Recent rumours have linked the reigning double world champion with a move to Ferrari when his deal at Red Bull expires at the end of the 2014 season.
It has even been suggested Vettel has performance-related clauses in his existing deal which could result in him moving to Maranello before then.
But Horner insists the 24-year-old does not have an option in place with Ferrari.
"I can't see that because all contracts have to be declared with the Contract Recognition Board for a kick off," Horner said.
"I've also spoken to Sebastian about it, and he has made it quite clear he hasn't had any dialogue and hasn't signed anything with Ferrari, but I guess the rumour mill will always continue."
Despite the stories filtering out of Italy and Germany regarding Vettel's future, Horner believes the German will remain at Red Bull "for quite a few years to come".
Horner said: "I wouldn't say it's frustrating because most of our team has been going to Ferrari at some point, be it Adrian Newey, Mark Webber or Sebastian. Even I'm supposed to be going there.
"But Sebastian is very comfortable in the team, and the team is very comfortable with him.
"He's been with Red Bull for over 12 years now, and I think he'll be with us for quite a few years to come, so I have no concern over Sebastian and where he'll be in 2013, 2014, or beyond."
Horner believes the relationship and trust built up with Vettel over such a long period is key to a continued future.
Horner added: "His current contract is already pretty long, we're two and a half years away from that point.
"But at the end of the day a piece of paper only reflects what you have agreed.
"A relationship between driver and team goes much deeper than that.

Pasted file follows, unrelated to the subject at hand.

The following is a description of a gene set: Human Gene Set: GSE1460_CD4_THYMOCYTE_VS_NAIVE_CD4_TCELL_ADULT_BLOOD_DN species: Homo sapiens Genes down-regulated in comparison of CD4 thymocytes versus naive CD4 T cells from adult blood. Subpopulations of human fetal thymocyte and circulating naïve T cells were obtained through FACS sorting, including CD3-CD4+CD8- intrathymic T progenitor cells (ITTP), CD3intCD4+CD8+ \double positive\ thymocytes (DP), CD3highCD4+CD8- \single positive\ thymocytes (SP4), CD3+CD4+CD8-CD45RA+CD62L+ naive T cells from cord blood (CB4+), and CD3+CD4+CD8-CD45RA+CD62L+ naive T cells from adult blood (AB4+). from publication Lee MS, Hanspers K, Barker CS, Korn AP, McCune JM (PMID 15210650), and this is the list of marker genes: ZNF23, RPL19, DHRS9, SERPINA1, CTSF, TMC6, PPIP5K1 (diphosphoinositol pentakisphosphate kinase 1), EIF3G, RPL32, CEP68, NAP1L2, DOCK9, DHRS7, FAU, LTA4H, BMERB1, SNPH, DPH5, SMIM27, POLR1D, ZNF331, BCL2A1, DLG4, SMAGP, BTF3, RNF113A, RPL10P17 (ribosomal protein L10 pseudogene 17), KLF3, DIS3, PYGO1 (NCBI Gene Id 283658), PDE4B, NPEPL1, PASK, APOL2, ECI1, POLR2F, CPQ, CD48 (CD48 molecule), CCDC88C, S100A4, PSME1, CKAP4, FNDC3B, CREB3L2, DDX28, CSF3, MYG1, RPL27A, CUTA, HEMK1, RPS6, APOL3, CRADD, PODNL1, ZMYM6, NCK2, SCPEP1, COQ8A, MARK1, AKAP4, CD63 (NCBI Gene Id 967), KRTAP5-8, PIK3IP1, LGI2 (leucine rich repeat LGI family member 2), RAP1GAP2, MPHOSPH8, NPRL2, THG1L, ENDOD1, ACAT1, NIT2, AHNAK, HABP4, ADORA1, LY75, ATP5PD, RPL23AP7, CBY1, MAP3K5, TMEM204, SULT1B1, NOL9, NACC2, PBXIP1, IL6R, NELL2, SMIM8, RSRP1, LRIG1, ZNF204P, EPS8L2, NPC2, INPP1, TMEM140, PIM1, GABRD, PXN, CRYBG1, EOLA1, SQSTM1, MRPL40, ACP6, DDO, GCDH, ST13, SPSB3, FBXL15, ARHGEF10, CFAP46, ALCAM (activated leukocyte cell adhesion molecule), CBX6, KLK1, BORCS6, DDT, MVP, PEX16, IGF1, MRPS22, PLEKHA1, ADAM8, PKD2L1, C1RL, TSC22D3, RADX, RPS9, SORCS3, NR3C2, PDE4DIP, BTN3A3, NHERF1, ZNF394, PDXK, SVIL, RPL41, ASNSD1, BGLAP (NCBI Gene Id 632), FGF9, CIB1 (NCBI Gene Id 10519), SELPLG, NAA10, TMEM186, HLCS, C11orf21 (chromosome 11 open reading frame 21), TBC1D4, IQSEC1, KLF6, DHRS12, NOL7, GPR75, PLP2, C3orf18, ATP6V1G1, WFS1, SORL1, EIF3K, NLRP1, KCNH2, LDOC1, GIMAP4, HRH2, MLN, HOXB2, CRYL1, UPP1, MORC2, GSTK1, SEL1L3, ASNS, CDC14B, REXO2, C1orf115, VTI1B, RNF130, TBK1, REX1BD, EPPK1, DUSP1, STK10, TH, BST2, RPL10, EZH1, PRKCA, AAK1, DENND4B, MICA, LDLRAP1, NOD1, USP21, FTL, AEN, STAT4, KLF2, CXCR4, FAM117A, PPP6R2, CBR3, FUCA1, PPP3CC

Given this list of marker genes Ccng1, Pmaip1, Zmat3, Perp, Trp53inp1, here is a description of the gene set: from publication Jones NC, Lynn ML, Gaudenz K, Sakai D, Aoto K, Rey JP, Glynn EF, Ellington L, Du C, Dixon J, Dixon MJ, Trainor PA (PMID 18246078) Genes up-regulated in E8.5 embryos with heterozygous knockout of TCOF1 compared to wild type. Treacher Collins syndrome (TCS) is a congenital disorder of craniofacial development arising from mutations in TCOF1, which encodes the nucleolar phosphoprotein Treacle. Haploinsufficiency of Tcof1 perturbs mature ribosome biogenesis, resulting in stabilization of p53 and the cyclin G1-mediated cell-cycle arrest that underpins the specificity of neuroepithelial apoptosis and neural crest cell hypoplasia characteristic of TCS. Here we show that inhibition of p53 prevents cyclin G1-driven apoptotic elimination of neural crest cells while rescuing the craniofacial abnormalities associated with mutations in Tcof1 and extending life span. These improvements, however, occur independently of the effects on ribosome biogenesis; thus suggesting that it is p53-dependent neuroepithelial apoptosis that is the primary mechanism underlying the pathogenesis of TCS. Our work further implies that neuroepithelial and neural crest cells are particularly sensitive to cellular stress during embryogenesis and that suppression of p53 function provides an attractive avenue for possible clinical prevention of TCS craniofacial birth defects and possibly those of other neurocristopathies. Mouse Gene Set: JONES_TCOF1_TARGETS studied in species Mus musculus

"For a driver to perform at his best he has to feel comfortable in the environment and believe in the team.
"Conversely, the team has to feel comfortable in the driver and have faith and belief in him. It's a two-way street, and that very much exists with Sebastian.
"Of course, you have the mystique of Ferrari, a great team that has been around forever and has had some great drivers.
"But Sebastian's immediate and mid-term thoughts are very much on where he is.
"Seb is focused on success, he is motivated by winning and being in a winning team.
"He is only 24, and I don't think Ferrari is a must for him. He is very happy with where he is, he's achieved great results with us, and is focused on trying to achieve a lot more."
Horner, meanwhile, has confirmed having no cause to admonish the German for peddling a conspiracy theory aired after the European Grand Prix in Valencia nine days ago.
It was suggested the safety car deployed in the wake of Jean-Eric Vergne's crash with Heikki Kovalainen - which occurred when Vettel had a 20-second lead - was unnecessary.
Vettel claimed the safety car "was to break our neck", with Red Bull advisor Helmut Marko fanning the flames by adding it was sent out "to aid the show".
Within a couple of laps of the safety car's return, Vettel was forced out of the race with an alternator problem, sparking his initial anger.
Horner has confirmed Vettel "was pretty frustrated", but added: "On reflection you cannot disagree that from a safety point of view it was right to bring out the safety car.
"But 10 minutes after the event he came over to the pit wall and was remarkably calm, taking real comfort in the fact the car was really quick.
"To that point it was our most competitive showing in a grand prix this year.
"Whilst very annoying to lose a race like that, we drew some comfort from the fact the car was so quick, and he was keen to reassure us of that.
"So I don't think there's too much to read into what he said."